A Tool to Finance Early-Stage Technology
Paula M. Powell
With fiscal 2003 funding of roughly $834 million and $45 million, the US Department of Defense's Small Business Innovation Research (SBIR) and Small Business Technology Transfer programs collectively form the largest source of early-stage technology funding in the US. Their goal is to provide seed money to help companies with 500 or fewer employees (most have fewer than 100) develop new technology of benefit to the government. From their inception, they have helped several photonics companies fund new research.
The two programs differ primarily in that the latter funds cooperative R&D involving a small business and a research organization. Both have three phases: to explore feasibility of a product, to develop it to prototype stage and to commercialize it. The federal government awards grants for only the first two phases -- up to $100,000 for Phase 1 and up to $750,000 for Phase 2 -- with success during the first phase qualifying a firm to compete for Phase 2 funding.
Roughly 34 percent of Phase 1 awardees are first-time participants. Overall, some 59 percent of competing firms have received five or fewer awards. Almost 40 percent, however, are small high-tech firms that have successfully parlayed six or more grants into an engine to fuel their product development efforts. Sensors Unlimited in Princeton, N.J., which recently received four new Small Business Innovation Research contracts, is one example.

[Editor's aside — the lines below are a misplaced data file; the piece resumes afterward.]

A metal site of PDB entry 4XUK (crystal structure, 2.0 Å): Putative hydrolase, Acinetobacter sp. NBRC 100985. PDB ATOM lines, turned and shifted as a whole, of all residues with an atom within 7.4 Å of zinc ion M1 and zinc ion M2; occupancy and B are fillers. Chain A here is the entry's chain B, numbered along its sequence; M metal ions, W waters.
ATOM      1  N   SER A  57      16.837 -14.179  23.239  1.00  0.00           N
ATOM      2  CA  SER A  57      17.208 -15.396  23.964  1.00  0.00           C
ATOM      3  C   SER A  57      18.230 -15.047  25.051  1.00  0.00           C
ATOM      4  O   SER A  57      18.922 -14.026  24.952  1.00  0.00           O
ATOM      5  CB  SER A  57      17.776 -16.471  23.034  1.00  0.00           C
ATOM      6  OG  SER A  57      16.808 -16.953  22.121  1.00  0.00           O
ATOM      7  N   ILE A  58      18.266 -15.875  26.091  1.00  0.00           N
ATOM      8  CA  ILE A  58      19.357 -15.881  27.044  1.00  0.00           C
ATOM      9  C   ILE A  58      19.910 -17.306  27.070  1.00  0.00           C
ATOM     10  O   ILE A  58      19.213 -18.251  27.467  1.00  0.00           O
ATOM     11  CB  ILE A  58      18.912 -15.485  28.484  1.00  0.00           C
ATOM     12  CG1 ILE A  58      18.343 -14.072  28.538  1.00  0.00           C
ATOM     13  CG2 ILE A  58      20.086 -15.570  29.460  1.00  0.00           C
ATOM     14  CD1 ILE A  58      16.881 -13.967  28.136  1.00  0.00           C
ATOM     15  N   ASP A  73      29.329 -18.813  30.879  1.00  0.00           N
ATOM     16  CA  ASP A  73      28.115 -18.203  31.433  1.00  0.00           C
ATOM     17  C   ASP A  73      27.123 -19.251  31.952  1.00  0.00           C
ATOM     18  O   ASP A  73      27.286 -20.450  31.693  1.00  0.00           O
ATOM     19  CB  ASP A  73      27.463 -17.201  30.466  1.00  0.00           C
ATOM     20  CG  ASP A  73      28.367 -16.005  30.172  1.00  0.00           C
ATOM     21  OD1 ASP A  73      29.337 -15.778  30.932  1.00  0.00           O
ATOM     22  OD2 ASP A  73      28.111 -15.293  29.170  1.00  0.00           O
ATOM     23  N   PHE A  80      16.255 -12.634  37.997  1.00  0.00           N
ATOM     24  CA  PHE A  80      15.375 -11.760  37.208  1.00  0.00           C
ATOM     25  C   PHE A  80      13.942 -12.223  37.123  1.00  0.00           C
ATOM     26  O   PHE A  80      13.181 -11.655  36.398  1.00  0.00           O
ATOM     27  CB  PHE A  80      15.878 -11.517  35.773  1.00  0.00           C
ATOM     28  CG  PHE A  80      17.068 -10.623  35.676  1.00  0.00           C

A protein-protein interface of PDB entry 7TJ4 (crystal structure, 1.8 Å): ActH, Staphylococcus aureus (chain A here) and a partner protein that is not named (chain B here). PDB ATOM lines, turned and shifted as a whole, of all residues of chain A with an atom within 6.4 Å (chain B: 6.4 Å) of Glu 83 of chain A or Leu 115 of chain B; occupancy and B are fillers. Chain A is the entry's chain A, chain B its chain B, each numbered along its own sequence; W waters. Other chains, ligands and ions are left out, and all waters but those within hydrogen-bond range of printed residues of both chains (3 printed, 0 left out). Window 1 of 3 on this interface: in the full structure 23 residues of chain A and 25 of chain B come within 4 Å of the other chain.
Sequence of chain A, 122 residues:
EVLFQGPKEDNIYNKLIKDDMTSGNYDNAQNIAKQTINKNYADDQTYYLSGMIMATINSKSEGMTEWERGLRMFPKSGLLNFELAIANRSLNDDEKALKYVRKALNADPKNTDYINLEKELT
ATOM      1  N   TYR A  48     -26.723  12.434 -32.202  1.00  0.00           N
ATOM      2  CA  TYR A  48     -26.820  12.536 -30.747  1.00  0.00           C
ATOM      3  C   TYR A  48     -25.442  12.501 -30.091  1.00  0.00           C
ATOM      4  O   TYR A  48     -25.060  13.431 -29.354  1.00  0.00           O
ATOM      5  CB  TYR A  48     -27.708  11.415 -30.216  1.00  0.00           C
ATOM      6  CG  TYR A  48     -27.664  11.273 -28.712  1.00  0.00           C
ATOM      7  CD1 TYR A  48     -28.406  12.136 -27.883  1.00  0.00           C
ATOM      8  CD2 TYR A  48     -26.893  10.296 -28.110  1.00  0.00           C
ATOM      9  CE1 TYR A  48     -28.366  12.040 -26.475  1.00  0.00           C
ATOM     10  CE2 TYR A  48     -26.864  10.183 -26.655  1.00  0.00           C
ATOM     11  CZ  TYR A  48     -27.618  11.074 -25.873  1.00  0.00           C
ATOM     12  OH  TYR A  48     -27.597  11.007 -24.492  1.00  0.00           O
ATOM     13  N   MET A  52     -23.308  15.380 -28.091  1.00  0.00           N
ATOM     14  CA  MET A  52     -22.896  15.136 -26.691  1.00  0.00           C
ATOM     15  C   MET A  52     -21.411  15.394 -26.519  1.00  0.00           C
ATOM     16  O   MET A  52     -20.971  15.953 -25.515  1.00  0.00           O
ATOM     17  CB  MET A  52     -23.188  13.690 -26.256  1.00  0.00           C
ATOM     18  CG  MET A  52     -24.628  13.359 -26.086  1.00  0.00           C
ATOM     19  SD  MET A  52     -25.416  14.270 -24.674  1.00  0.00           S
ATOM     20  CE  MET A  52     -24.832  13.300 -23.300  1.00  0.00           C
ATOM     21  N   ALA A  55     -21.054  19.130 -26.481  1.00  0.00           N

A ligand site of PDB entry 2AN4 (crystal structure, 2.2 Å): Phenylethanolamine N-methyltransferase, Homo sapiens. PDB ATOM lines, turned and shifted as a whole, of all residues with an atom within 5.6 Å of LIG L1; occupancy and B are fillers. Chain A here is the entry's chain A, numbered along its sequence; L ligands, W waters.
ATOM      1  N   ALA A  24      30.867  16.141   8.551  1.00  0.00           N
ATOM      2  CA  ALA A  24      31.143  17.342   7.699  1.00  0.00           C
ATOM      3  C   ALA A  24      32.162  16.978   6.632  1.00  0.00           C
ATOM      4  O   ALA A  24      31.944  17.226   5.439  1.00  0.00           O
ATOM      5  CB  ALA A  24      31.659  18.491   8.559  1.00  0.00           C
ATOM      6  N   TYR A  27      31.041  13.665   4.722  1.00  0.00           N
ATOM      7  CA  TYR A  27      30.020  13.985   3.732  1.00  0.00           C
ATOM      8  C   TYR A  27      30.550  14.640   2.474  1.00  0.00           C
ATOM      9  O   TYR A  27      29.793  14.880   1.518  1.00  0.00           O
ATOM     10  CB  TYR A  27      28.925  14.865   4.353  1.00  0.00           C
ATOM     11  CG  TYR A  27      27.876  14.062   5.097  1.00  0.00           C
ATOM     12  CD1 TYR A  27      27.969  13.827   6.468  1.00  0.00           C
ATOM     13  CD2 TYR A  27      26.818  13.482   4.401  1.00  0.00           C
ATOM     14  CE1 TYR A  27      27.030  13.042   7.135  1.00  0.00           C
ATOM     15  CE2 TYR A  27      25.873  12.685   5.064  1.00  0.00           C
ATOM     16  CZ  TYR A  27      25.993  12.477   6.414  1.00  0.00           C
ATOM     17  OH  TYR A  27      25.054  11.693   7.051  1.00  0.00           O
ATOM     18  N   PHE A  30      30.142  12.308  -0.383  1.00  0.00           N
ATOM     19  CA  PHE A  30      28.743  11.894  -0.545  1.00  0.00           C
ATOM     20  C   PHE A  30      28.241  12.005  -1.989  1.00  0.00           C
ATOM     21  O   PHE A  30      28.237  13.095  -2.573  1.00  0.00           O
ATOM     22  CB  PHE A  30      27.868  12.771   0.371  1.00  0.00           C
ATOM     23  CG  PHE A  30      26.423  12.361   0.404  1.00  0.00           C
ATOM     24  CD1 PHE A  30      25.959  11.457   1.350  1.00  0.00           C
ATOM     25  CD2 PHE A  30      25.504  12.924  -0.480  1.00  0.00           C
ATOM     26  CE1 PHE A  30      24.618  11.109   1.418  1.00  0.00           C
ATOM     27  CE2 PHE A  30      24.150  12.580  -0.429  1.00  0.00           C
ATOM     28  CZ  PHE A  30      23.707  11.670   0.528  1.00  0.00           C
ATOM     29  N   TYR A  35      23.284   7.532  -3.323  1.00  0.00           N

- A dual-wavelength InGaAs/InGaAsP pyrometer for high-temperature measurement.
- An InGaAs focal plane sensitive throughout the visible, near-IR and short-wave IR, with the goal of reducing the inventory of cameras needed for imaging applications.
- A phase-sensitive focal plane array designed for use in surveillance and covert communications.
- Geiger mode avalanche photodiodes for photon-counting applications in the 0.9- to 1.7-µm band to enable 3-D imaging.
"Almost to a tee, everything that we've worked on in the SBIR realm has fed our commercial products or become a commercial product in and of itself. It's essentially a funded form of R&D for our company that also benefits the government," Dries said.
- So what is key to a successful grant proposal? "The No. 1 thing is to only go after research that is commercially viable for your business when reading the solicitations posted by participating agencies," he said. "These essentially list problems they are looking to resolve. There is a temptation when reading them, however, to say, 'We can do that,' but if it's not part of your own business plan, then you should just stay away from it."
- Dries also recommends that companies establish a line of communication with the parties writing the solicitations. "Right after the solicitations come out, there is a window of opportunity in which to talk to them that closes once the government begins considering grant proposals. This window allows companies to ask questions such as, 'This is what I'm interested in doing. Is this what you are looking for?' "
- And then there is the patience quotient. The funding cycle is relatively slow. "After its posting," said Dries, "the solicitation will be open for about four months or so, and then you will write the proposal and not hear anything for three or four months after that. It will take another month or two to actually get the funding in place for Phase 1, which then lasts six months for SBIR." He noted that the Phase 2 funding cycle takes even longer but that the results often make it worth the wait.
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